Love Canal Leads To Sweeping Hazardous Waste Environmental Regulation
In 1978, disco reigned on America’s airwaves; John Travolta was the “King of the Box Office” with both Grease and Saturday Night Fever in theaters that year, and a small neighborhood in Niagara Falls, New York known as Love Canal was making national and international headlines.
Love Canal became the subject of media attention after it was revealed in a two-year investigative series in the Niagara Falls Gazette that the site had formerly been used to bury 21,000 tons of hazardous waste by Hooker Chemical Company (now Occidental Petroleum Corporation).
In the 1940s, the Hooker Electrochemical Company (later known as Hooker Chemical Company), was in need of location to dump the large quantity of chemical waste it was producing. Hooker was granted permission by the Niagara Power and Development Company in 1942 to dump wastes in the area known as “Love Canal,” which was being used as a municipal dump at the time.
Once permission was granted, the canal was drained and lined with thick clay. Into this site, Hooker began placing 55-US-gallon (210 l) metal or fiber barrels. In 1947, Hooker bought the canal and the 70-foot-wide (21 m) banks on either side of the canal.
In 1948, after World War II had ended and the City of Niagara Falls had ended its disposal of refuse, Hooker became the sole user and owner of the site.
This dumpsite was in operation until 1953. During this time, 21,000 tons of chemicals such as "caustics, alkaline, fatty acids and chlorinated hydrocarbons from the manufacturing of dyes, perfumes, solvents for rubber and synthetic resins" were disposed of in the site. These chemicals were buried at a depth of twenty to twenty-five feet. This practice continued until 1953 when the canal was then covered with soil, and vegetation began to grow atop the dumpsite.
Sale and Development
At the time of the toxic dump's closure, the city of Niagara Falls was entering a period of economic expansion and rapid population growth, surpassing 85,000 residents. The Niagara Falls City School District needed land to build new schools, and wanted the Love Canal site.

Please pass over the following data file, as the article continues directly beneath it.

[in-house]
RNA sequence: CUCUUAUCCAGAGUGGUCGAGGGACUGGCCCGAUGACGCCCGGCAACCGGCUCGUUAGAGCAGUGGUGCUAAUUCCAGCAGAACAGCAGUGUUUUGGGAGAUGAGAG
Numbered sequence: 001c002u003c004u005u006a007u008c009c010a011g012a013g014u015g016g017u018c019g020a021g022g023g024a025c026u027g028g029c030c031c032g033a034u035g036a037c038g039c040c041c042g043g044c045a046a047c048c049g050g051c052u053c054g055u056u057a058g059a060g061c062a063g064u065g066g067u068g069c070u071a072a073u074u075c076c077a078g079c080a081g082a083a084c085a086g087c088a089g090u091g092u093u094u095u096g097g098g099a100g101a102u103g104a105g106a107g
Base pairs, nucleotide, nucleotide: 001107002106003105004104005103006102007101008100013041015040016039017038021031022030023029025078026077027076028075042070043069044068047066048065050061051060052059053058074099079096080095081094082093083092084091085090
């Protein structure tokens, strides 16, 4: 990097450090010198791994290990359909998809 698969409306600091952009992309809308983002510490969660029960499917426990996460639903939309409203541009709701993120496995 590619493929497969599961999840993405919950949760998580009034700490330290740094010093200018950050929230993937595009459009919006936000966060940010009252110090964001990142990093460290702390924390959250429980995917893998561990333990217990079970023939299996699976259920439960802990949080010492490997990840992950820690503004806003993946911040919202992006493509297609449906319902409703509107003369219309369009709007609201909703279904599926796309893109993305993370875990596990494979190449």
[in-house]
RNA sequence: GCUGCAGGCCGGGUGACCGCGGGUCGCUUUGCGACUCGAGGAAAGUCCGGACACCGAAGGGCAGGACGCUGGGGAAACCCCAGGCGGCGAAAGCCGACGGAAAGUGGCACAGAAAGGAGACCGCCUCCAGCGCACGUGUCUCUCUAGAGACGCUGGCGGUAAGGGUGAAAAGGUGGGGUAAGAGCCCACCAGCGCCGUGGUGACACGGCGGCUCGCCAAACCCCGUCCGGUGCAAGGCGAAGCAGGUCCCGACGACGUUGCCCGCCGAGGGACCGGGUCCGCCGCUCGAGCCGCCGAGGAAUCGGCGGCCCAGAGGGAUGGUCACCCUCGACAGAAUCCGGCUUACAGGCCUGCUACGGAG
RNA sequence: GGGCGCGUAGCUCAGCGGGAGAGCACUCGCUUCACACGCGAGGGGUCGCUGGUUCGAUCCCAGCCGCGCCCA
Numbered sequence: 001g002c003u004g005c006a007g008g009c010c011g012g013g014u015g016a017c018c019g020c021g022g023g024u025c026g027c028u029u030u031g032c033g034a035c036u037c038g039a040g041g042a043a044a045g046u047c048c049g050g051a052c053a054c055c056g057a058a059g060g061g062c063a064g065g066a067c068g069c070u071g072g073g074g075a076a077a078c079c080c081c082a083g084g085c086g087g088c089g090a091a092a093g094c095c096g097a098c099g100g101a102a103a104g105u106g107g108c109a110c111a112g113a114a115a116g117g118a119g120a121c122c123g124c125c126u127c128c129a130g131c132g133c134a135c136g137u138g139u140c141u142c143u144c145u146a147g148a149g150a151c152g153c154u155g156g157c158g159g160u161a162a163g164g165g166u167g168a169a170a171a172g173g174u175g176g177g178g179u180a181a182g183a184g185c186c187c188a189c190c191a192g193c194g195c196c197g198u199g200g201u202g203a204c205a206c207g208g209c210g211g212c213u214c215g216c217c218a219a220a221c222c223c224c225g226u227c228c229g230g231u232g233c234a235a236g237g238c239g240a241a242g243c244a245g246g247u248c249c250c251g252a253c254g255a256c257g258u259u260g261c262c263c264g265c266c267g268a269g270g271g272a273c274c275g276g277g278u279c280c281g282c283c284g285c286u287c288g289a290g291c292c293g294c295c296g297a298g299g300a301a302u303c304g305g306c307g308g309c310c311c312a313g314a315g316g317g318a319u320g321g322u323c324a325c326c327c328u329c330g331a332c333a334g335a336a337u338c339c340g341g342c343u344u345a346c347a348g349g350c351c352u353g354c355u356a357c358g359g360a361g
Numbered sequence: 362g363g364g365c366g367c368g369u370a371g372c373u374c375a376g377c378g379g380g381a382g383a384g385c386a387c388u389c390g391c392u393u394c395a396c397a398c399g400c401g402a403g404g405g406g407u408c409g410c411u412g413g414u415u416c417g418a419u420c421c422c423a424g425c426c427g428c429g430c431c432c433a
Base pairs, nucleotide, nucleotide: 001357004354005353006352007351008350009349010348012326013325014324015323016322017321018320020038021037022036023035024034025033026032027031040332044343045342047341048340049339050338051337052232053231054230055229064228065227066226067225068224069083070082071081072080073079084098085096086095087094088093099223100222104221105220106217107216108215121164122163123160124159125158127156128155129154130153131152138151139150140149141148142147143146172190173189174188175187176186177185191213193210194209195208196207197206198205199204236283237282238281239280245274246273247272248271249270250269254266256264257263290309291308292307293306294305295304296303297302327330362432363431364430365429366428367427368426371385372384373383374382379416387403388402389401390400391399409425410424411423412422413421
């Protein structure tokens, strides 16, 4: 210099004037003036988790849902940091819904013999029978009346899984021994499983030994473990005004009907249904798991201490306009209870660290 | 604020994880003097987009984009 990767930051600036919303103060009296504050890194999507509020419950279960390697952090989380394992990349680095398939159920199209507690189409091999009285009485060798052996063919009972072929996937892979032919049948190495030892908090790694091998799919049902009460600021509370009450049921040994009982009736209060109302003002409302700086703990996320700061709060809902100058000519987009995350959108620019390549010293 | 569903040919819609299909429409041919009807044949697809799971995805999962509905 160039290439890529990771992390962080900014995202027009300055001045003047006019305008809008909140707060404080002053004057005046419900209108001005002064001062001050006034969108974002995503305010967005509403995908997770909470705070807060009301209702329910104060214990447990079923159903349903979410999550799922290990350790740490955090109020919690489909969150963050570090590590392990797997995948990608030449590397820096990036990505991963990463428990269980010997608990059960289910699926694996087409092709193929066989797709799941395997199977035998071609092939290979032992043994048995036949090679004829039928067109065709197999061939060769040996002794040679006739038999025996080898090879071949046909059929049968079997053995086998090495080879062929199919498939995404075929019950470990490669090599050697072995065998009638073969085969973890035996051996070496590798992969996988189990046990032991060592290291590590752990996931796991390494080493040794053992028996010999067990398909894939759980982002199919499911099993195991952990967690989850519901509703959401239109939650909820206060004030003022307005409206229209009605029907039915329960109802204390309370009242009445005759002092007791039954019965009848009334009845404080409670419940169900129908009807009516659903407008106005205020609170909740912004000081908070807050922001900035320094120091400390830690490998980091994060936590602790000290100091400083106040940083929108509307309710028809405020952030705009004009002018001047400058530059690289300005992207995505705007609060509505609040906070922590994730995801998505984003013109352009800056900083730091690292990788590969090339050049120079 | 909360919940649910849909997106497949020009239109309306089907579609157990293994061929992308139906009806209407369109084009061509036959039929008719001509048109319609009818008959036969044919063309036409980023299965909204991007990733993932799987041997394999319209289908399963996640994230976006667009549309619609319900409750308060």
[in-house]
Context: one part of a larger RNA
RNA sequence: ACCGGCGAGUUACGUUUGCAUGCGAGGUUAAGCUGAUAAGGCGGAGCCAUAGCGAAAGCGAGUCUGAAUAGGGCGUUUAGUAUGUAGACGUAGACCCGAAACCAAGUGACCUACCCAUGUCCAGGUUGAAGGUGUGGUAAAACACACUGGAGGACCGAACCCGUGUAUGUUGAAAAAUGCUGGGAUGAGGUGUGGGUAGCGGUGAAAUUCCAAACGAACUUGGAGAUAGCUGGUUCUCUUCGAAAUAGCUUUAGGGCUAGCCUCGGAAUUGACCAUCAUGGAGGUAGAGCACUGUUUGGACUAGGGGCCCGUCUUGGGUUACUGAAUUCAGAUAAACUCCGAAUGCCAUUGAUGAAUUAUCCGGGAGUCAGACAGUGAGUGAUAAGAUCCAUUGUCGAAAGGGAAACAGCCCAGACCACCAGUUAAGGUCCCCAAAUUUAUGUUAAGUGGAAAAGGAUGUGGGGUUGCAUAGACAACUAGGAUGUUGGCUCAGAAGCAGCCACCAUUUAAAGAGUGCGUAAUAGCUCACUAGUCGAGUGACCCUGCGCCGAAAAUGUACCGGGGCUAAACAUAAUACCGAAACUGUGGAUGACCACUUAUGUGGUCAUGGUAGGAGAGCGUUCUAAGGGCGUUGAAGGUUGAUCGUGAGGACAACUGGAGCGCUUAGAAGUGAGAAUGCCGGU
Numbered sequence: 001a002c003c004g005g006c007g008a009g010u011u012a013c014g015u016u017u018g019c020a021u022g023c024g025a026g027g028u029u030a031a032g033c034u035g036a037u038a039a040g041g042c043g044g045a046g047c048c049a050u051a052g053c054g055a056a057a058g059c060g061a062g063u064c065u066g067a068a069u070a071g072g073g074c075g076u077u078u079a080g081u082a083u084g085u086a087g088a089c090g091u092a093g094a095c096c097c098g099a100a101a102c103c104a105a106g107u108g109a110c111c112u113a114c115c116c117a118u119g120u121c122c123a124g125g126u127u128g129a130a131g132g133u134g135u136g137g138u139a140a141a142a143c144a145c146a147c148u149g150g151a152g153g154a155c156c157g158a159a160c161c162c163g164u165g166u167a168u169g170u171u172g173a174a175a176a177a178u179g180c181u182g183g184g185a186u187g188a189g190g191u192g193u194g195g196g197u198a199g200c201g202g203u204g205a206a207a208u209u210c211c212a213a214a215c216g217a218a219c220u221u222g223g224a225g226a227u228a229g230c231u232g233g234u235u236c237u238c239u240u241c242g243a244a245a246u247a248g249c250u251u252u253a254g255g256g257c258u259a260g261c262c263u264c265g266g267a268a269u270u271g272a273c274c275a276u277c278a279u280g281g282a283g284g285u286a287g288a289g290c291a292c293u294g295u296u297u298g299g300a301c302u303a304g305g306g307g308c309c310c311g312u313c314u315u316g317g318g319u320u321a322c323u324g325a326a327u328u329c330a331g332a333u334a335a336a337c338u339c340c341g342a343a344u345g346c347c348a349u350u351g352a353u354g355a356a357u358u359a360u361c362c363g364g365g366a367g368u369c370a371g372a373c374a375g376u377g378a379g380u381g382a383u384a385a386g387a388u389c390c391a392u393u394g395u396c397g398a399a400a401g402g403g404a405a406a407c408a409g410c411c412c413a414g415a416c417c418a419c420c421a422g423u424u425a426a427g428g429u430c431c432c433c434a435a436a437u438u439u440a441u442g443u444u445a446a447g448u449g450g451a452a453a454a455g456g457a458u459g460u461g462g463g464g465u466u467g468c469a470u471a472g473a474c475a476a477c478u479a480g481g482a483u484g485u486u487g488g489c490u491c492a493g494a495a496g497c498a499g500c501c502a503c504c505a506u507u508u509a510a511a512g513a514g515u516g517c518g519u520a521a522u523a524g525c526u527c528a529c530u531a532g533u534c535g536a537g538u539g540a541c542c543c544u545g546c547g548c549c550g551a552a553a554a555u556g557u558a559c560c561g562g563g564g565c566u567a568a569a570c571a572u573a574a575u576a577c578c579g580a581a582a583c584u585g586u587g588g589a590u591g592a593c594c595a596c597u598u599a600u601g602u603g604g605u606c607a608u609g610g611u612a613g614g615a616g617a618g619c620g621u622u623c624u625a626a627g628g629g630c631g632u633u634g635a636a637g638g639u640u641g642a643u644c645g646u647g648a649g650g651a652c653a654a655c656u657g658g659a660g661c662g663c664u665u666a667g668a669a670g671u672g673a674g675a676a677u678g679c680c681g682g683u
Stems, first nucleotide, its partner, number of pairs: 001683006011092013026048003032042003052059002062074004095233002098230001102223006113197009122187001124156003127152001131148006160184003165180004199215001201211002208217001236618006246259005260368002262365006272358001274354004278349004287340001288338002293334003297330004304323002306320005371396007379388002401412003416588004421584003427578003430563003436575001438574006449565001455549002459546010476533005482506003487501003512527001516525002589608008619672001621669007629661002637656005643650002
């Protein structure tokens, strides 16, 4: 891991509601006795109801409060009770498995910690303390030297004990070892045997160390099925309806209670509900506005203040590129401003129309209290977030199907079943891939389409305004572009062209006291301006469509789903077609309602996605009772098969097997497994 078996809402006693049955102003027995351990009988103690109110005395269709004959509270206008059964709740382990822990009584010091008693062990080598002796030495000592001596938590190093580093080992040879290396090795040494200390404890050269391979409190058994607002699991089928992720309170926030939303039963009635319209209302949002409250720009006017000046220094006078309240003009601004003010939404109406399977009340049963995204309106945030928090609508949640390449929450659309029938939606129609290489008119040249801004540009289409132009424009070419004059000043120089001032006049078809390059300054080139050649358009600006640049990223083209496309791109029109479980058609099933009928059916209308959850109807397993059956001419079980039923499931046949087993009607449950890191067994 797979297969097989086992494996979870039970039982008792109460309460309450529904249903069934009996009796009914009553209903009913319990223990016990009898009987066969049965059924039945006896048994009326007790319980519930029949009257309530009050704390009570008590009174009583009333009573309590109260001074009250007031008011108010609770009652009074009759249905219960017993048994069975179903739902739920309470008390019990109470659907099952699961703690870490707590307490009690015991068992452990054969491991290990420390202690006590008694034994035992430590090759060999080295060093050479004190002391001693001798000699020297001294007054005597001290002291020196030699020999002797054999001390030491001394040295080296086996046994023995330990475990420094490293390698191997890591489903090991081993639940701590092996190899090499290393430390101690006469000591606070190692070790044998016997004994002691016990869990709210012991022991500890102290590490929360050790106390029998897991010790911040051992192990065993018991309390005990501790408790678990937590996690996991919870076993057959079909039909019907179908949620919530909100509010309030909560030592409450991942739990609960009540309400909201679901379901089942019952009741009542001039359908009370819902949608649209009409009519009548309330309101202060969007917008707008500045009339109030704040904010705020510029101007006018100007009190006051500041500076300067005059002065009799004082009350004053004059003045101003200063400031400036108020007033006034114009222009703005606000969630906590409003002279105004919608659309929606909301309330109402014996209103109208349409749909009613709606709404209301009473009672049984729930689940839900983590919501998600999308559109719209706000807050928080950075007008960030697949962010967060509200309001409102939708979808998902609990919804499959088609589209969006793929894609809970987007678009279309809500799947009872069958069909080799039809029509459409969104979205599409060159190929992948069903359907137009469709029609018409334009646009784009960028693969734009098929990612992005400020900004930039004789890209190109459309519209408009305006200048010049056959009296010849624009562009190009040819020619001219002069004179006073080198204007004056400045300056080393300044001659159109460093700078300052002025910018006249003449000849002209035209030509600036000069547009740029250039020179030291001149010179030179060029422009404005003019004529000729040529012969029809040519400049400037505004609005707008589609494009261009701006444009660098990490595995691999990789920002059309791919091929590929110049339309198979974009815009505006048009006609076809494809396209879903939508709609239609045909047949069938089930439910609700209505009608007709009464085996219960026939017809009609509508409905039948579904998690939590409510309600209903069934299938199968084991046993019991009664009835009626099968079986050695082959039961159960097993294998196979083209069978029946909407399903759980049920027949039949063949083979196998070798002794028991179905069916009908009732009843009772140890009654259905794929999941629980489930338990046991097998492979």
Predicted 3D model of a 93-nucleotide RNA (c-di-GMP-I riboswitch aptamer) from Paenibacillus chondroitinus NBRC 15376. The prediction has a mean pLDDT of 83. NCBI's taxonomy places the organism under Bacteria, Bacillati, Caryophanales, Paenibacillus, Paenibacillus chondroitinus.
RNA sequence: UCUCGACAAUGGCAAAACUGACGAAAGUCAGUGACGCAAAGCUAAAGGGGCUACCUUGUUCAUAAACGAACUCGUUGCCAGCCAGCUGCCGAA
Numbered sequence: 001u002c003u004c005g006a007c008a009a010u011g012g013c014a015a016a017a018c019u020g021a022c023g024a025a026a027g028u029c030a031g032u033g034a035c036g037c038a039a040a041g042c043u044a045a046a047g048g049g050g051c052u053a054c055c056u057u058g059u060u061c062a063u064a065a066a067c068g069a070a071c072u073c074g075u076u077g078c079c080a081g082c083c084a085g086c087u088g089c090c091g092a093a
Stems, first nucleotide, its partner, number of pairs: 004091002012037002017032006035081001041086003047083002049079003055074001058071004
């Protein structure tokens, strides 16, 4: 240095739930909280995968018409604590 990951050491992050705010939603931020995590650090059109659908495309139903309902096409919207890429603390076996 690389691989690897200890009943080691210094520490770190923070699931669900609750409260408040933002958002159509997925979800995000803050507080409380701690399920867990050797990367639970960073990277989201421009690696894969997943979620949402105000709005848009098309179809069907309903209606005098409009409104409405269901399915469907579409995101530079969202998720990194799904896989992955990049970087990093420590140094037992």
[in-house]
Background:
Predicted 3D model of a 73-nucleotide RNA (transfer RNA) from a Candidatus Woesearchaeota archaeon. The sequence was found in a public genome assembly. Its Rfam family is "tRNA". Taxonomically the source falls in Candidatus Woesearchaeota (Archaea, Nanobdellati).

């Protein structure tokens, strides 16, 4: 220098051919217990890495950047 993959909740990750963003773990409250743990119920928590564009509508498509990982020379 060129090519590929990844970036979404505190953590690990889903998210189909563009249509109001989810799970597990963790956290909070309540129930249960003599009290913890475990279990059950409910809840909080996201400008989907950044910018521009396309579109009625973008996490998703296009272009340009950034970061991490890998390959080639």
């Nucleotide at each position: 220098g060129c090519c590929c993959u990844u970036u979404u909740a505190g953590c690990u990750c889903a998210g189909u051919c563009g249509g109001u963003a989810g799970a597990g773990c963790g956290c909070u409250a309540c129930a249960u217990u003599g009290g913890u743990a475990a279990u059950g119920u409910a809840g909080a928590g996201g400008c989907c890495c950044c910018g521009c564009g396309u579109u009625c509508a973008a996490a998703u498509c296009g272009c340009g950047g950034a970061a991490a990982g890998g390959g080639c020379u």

According to reports, Hooker Chemical initially refused to sell the site citing safety concerns; however, the school district refused to back down. Eventually faced with parts of the property being condemned and/or expropriated, Hooker Chemical agreed to sell on the condition that the board buys the entire property for one dollar.
Hooker Chemical sold the dump site to the Niagara Falls School Board who were desperate to build schools and housing on the site in 1953 for $1 with a deed explicitly detailing the presence of the waste, and including a liability limitation clause about the contamination.
The city ignoring warnings from its architect began construction of an elementary school on the site and later sold off parcels for the development of homes. The construction efforts associated with housing development, combined with particularly heavy rainstorms, released the chemical waste, leading to a public health emergency and an urban planning scandal.
Michael Brown, a reporter for the Gazette who began an investigation into potential health effects by an informal door-to-door survey in early 1978. As a result of his survey he found a high incidence of birth defects and many anomalies such as enlarged feet, heads, hands, and legs. He advised the local residents to create a protest group, which was led by resident Karen Schroeder, whose daughter had many (about a dozen) birth defects.
The New York State Health Department followed suit and found an abnormal incidence of miscarriages. Love Canal was declared an unprecedented state emergency on August 2, 1978. Mr. Brown, who wrote more than a hundred articles on the dump, tested the groundwater and later found the dump was three times larger than originally thought.
On August 7, 1978, United States President Jimmy Carter announced a federal health emergency, called for the allocation of federal funds and ordered the Federal Disaster Assistance Agency to assist the City of Niagara Falls to remedy the Love Canal site, marking the first time in American history that emergency funds were used for a situation other than a natural disaster.
As a result of the emergency, the government relocated more than 800 families and reimbursed them for their homes, and the United States Congress passed the Comprehensive Environmental Response, Compensation, and Liability Act (CERCLA), or the Superfund Act.
While Love Canal was a prominent event and ultimately received great publicity at the time, it was not an isolated event. Eckardt C. Beck, Administrator of the EPA during the Love Canal crisis, suggested that there are probably hundreds of similar dumpsites. President Carter declared that discovering these dumpsites was "one of the grimmest discoveries of the modern era."
There are currently hundreds of Superfund sites across the United States managed by the EPA. Businesses must be aware the Superfund Act carries a retroactive liability provision, meaning if you make the mess, you must clean it up. Along with the Cuyahoga River Fire of 1969, Love Canal remains one of the most important events in U.S. Environmental history.